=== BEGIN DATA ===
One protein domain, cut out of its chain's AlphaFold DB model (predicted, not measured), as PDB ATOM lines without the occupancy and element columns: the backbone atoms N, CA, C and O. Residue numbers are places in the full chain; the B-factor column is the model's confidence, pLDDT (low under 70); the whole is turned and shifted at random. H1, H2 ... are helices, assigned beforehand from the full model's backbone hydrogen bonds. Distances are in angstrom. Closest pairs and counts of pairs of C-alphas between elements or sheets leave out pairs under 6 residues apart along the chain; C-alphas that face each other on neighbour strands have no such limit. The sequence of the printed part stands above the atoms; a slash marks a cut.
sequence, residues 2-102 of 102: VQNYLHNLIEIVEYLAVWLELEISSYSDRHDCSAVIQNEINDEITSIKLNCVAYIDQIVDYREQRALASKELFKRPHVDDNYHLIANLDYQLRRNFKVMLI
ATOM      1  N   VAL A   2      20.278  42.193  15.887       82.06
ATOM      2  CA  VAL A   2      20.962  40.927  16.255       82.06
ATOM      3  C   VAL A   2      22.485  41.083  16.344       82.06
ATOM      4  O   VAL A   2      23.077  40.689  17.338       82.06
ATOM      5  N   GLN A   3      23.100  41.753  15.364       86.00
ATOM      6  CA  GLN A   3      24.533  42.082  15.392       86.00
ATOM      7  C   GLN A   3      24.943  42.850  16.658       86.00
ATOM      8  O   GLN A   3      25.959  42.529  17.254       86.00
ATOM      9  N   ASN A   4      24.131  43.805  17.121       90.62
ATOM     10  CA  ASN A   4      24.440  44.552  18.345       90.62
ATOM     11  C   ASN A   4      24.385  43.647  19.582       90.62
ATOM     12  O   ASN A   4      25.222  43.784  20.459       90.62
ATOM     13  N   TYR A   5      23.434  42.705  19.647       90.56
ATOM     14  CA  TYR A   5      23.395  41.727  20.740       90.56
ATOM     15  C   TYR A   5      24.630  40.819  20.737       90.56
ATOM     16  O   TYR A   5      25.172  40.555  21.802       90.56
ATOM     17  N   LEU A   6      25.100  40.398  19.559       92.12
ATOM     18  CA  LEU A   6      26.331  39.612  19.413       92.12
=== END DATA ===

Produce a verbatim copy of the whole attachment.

One protein domain, cut out of its chain's AlphaFold DB model (predicted, not measured), as PDB ATOM lines without the occupancy and element columns: the backbone atoms N, CA, C and O. Residue numbers are places in the full chain; the B-factor column is the model's confidence, pLDDT (low under 70); the whole is turned and shifted at random. H1, H2 ... are helices, assigned beforehand from the full model's backbone hydrogen bonds. Distances are in angstrom. Closest pairs and counts of pairs of C-alphas between elements or sheets leave out pairs under 6 residues apart along the chain; C-alphas that face each other on neighbour strands have no such limit. The sequence of the printed part stands above the atoms; a slash marks a cut.
sequence, residues 2-102 of 102: VQNYLHNLIEIVEYLAVWLELEISSYSDRHDCSAVIQNEINDEITSIKLNCVAYIDQIVDYREQRALASKELFKRPHVDDNYHLIANLDYQLRRNFKVMLI
ATOM      1  N   VAL A   2      20.278  42.193  15.887       82.06
ATOM      2  CA  VAL A   2      20.962  40.927  16.255       82.06
ATOM      3  C   VAL A   2      22.485  41.083  16.344       82.06
ATOM      4  O   VAL A   2      23.077  40.689  17.338       82.06
ATOM      5  N   GLN A   3      23.100  41.753  15.364       86.00
ATOM      6  CA  GLN A   3      24.533  42.082  15.392       86.00
ATOM      7  C   GLN A   3      24.943  42.850  16.658       86.00
ATOM      8  O   GLN A   3      25.959  42.529  17.254       86.00
ATOM      9  N   ASN A   4      24.131  43.805  17.121       90.62
ATOM     10  CA  ASN A   4      24.440  44.552  18.345       90.62
ATOM     11  C   ASN A   4      24.385  43.647  19.582       90.62
ATOM     12  O   ASN A   4      25.222  43.784  20.459       90.62
ATOM     13  N   TYR A   5      23.434  42.705  19.647       90.56
ATOM     14  CA  TYR A   5      23.395  41.727  20.740       90.56
ATOM     15  C   TYR A   5      24.630  40.819  20.737       90.56
ATOM     16  O   TYR A   5      25.172  40.555  21.802       90.56
ATOM     17  N   LEU A   6      25.100  40.398  19.559       92.12
ATOM     18  CA  LEU A   6      26.331  39.612  19.413       92.12